The idea of integrating the contact center with UC may seem radical, especially if your roots run deep with legacy technology and premise-based phone systems. This is still the reality for most businesses, and that assumes you, in fact, have a contact center. There are many reasons why businesses don’t have contact centers, so for them, that conversation hasn’t started yet.
When businesses begin to consider cloud-based communications solutions, new possibilities emerge, not just to do old things in new ways, but new things that aren’t currently feasible. The former is addressed by UC, which greatly enhances communication by integrating the various modes we use every day into a consistent user experience. First generation UC offerings were premise-based, and while effective, their cost and complexity were barriers to adoption.
More recently, cloud-based versions of UC—UCaaS, or UC as a Service—have emerged, opening up the market to businesses of all sizes. In parallel, the same has been happening in the contact center space, where hosted variations, CCaaS, are starting to gain traction. Both of these developments reflect how quickly the cloud has matured and is now being viewed as a viable option for applications that have long been premise-based.
Previously, there was no reason to think about integrating contact centers with UC, as their platforms were different and they operated in distinct spheres. Aside from the changes in technology with the cloud, there’s another reason to think about this type of integration. Just as the cloud is impacting the needs of IT, it is also impacting customer expectations and how they relate to the companies they buy from. Whether a company has a contact center or not, they are finding it increasingly difficult to keep customers happy, and a key reason is the limitation of their present technology.
Two steps you need to take next
If that describes your current situation, there are two steps forward toward a solution and the win-win outcome referred to in the title of this post. First is a readiness to consider cloud-based UC. This holds true whether using premise-based UC now, or even a phone system where you’re looking for more than just telephony.
Once you see the value of UCaaS, the second step forward is to consider the benefits of integrating the contact center with the rest of your operations. Whereas premise-based UC and contact center platforms are separate by nature, cloud-based versions can be integrated, and that’s where the business can do new things in addition to doing familiar things in better ways.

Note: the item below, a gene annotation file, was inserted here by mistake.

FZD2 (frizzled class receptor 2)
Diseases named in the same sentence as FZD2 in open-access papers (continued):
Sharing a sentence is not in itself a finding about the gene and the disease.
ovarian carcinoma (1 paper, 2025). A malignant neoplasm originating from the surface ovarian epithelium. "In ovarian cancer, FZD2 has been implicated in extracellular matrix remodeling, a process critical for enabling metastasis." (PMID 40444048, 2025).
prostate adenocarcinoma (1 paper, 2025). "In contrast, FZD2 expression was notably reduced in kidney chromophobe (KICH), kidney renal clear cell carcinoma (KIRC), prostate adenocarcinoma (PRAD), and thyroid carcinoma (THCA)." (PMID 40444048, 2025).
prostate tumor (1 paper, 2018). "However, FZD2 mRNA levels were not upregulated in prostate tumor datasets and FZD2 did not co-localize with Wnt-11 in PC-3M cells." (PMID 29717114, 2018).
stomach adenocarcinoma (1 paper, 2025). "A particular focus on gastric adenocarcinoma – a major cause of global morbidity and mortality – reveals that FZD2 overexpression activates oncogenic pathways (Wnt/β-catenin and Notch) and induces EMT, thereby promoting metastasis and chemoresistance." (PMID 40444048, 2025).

UCaaS and CCaaS represent exciting technology innovations, but the real driver—and payoff—for your business is improving your ability to respond to the needs of your customers. When thinking about UC, it’s easy to define the business value solely in terms of improving internal communications. Increasingly, however, businesses are becoming more customer-centric, and that gives rise to a new role for UC.
Thinking differently about customer engagement
A key element of being customer-centric is enabling all employees to be customer facing, and not just those in the contact center. When agents cannot resolve customer issues on their own, they need to access those with the right expertise inside the company, ideally while engaged with the customer. This is another way that UC provides business value, but only when integrated with the contact center. By working backwards from the premise of being customer-centric, the rationale for this integration becomes stronger, since the benefit goes beyond the conventional view of UC.
In this regard, integrating UCaaS and CCaaS requires thinking differently about customer engagement. This is a new model and is one that allows businesses to support customers in new ways. Not only can agents now draw on expertise from the entire organization, but office-based workers can now engage directly with customers without duplicating the efforts of those in the contact center.
Combining UCaaS and CCaaS gives businesses a tremendous flexibility to support customers on their terms rather than relying on traditional approaches that may no longer be effective. Not only does this allow businesses with contact centers to reinvent customer care, but it provides new, accessible options for businesses that have yet to go down this road.
As more business activity migrates online, having this capability becomes increasingly important. In this environment, the contact center becomes the front door of your business, and these interactions will have a great bearing on customer satisfaction, retention, and sales growth. For this reason, the contact center has never had so much strategic value, and continuing to rely on legacy technology will not be good for business.
Getting to a win-win
The starting point for moving forward is to recognize that both contact center and UC can be cloud-based. This will appeal to IT teams of all sizes, not just by being an Opex-based subscription model, but also being easy to deploy and manage, as well as easy to use by end users. Not only that, but the cloud allows IT to deploy at a pace that suits them, such as starting with a limited feature set or perhaps only integrating across certain departments or contact center teams.
Once the possibilities for integrating these elements in the cloud are understood, it should be clear how this strategy will be a win-win. Internally, agents will be more effective and responsive, IT will now have state-of-the-art solutions to age-old problems, and management will value how this supports their vision for a customer-centric organization. Looking outside, this will also be a win for customers, as you’ll be easier to do business with; and when they have a great experience getting problems solved, everyone wins—except your competitors.
Originally published Jan 10, 2017, updated Aug 10, 2020